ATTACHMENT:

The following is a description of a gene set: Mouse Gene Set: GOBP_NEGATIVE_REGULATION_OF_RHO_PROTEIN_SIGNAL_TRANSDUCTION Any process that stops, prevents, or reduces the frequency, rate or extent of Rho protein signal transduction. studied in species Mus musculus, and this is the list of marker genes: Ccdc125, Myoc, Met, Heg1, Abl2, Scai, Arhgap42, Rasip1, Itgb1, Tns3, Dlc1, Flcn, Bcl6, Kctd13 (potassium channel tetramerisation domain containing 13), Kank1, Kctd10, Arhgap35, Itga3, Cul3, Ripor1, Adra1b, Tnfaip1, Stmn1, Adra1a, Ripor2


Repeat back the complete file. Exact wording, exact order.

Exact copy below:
The following is a description of a gene set: Mouse Gene Set: GOBP_NEGATIVE_REGULATION_OF_RHO_PROTEIN_SIGNAL_TRANSDUCTION Any process that stops, prevents, or reduces the frequency, rate or extent of Rho protein signal transduction. studied in species Mus musculus, and this is the list of marker genes: Ccdc125, Myoc, Met, Heg1, Abl2, Scai, Arhgap42, Rasip1, Itgb1, Tns3, Dlc1, Flcn, Bcl6, Kctd13 (potassium channel tetramerisation domain containing 13), Kank1, Kctd10, Arhgap35, Itga3, Cul3, Ripor1, Adra1b, Tnfaip1, Stmn1, Adra1a, Ripor2